Balanced For

A level of difficulty entails certain assumptions. Problems arise when those assumptions do not obtain. Most difficulty settings assume some level of experience, either in player skill or numerical balance.

Numerically, a new raid tier assumes a certain gearscore, probably that almost everyone on your team has a partial set from the last raid tier. You could shoot lower or have a DPS check that assumes full tier 12 before you have a reasonable chance at tier 13, but that will lead to easy/difficult raids. The new raid will also assume that you already know all your class abilities and how to use them to counter common situations. Hard mode for the new raid will assume that you have beaten normal mode and know all the mechanics.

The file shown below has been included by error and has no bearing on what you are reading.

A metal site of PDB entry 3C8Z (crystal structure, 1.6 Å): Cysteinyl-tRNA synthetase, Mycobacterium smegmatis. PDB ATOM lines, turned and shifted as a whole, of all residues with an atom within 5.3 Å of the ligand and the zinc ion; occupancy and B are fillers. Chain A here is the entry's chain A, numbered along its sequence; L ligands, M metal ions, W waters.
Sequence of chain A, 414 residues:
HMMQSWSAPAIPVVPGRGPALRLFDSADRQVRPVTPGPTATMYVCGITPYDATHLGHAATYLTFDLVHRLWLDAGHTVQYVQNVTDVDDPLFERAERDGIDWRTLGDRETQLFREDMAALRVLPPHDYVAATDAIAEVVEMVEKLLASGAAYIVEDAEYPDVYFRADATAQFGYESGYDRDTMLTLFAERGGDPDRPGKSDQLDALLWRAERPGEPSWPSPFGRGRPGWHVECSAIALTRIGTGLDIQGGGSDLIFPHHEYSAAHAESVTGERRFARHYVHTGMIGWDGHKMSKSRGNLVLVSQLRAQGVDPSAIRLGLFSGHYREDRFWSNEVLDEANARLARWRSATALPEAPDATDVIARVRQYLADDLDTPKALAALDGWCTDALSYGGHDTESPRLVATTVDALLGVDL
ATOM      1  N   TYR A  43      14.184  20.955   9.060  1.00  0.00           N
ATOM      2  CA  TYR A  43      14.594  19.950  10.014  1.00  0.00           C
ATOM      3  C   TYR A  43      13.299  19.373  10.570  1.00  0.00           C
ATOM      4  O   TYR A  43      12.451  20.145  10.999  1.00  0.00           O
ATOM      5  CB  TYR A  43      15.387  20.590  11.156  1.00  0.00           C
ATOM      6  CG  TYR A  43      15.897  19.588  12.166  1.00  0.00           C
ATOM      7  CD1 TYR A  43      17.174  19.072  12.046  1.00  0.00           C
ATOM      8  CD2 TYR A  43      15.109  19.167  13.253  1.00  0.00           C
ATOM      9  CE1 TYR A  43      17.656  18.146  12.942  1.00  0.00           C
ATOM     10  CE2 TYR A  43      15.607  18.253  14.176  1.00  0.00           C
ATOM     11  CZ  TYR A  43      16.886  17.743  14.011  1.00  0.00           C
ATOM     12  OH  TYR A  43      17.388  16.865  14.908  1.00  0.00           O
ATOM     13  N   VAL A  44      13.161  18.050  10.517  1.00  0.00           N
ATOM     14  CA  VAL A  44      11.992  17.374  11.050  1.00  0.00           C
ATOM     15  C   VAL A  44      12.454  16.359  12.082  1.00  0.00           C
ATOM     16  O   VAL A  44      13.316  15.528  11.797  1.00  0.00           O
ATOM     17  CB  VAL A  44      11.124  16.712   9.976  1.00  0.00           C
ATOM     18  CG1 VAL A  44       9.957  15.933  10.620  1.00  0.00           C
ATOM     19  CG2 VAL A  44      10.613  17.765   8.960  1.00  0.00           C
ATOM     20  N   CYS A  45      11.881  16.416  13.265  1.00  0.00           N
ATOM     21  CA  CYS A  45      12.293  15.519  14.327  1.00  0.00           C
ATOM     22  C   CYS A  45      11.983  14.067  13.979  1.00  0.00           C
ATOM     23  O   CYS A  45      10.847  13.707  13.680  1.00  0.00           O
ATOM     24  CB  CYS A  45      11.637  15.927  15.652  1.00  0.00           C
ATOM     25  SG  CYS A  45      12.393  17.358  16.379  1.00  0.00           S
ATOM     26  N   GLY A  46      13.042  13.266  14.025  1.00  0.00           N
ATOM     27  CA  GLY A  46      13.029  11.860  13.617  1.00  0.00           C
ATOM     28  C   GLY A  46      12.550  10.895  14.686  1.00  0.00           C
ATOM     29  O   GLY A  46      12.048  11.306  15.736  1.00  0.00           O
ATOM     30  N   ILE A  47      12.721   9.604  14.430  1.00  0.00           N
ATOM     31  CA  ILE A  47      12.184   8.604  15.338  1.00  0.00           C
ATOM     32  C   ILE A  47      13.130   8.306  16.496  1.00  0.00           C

Pixel click bosses assume that you already know everything the bosses can do. Well, no, they don’t assume that, but beating them is balanced around that. You are expected to research or fail the first few times until you know what that icon means. If you have the time and resources to spend on first-hand research, you can be a trailblazer. If not, the wiki and Youtube are there for you. If difficulty were tuned to give you a reasonable chance walking in blind, you would probably find the fights trivial when you did not need to spend two minutes reading abilities and thinking about how they interact. (LotRO’s “In Their Absence” update did many things very well, including hitting this balance of fair bosses.)